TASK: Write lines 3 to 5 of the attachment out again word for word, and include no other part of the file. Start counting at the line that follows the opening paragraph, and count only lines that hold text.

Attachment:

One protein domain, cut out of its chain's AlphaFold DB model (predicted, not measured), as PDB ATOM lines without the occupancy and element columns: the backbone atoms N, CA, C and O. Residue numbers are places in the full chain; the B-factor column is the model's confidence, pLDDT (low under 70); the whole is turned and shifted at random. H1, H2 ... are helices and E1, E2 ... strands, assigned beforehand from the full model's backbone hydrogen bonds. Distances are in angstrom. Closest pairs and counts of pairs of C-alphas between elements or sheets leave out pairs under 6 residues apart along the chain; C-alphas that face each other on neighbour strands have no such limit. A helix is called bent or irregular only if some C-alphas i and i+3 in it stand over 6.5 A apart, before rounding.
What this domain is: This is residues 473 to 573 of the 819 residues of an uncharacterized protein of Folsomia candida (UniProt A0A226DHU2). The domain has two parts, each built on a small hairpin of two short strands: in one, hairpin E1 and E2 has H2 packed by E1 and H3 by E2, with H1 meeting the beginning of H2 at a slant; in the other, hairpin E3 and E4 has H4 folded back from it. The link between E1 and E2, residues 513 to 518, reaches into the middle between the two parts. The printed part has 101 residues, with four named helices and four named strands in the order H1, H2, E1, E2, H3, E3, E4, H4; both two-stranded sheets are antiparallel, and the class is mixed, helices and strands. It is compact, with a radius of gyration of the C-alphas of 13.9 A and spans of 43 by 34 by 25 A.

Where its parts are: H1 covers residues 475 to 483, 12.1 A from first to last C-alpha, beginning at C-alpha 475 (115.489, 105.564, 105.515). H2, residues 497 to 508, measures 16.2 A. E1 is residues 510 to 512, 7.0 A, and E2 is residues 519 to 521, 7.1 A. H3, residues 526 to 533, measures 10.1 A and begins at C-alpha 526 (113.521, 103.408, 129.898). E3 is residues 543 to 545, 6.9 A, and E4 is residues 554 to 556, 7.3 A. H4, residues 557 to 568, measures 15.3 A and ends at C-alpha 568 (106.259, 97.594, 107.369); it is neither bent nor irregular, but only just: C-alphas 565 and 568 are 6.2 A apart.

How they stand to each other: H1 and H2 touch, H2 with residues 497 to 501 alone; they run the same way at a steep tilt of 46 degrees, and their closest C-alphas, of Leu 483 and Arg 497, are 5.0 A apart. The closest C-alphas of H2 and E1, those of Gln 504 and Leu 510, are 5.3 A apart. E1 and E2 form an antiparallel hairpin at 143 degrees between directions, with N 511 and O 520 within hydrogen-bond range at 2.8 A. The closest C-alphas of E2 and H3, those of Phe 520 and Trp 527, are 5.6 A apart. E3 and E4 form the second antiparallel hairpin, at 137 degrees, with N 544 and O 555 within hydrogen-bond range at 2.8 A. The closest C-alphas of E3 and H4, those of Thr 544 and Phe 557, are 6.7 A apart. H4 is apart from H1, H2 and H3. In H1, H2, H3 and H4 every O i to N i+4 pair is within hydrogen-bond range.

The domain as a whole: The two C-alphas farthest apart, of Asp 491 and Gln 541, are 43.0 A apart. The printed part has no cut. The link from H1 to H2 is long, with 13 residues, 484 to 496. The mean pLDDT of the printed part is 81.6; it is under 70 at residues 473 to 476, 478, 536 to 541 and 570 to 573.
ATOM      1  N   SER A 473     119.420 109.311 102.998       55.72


How they stand to each other: H1 and H2 touch, H2 with residues 497 to 501 alone; they run the same way at a steep tilt of 46 degrees, and their closest C-alphas, of Leu 483 and Arg 497, are 5.0 A apart. The closest C-alphas of H2 and E1, those of Gln 504 and Leu 510, are 5.3 A apart. E1 and E2 form an antiparallel hairpin at 143 degrees between directions, with N 511 and O 520 within hydrogen-bond range at 2.8 A. The closest C-alphas of E2 and H3, those of Phe 520 and Trp 527, are 5.6 A apart. E3 and E4 form the second antiparallel hairpin, at 137 degrees, with N 544 and O 555 within hydrogen-bond range at 2.8 A. The closest C-alphas of E3 and H4, those of Thr 544 and Phe 557, are 6.7 A apart. H4 is apart from H1, H2 and H3. In H1, H2, H3 and H4 every O i to N i+4 pair is within hydrogen-bond range.

The domain as a whole: The two C-alphas farthest apart, of Asp 491 and Gln 541, are 43.0 A apart. The printed part has no cut. The link from H1 to H2 is long, with 13 residues, 484 to 496. The mean pLDDT of the printed part is 81.6; it is under 70 at residues 473 to 476, 478, 536 to 541 and 570 to 573.
ATOM      1  N   SER A 473     119.420 109.311 102.998       55.72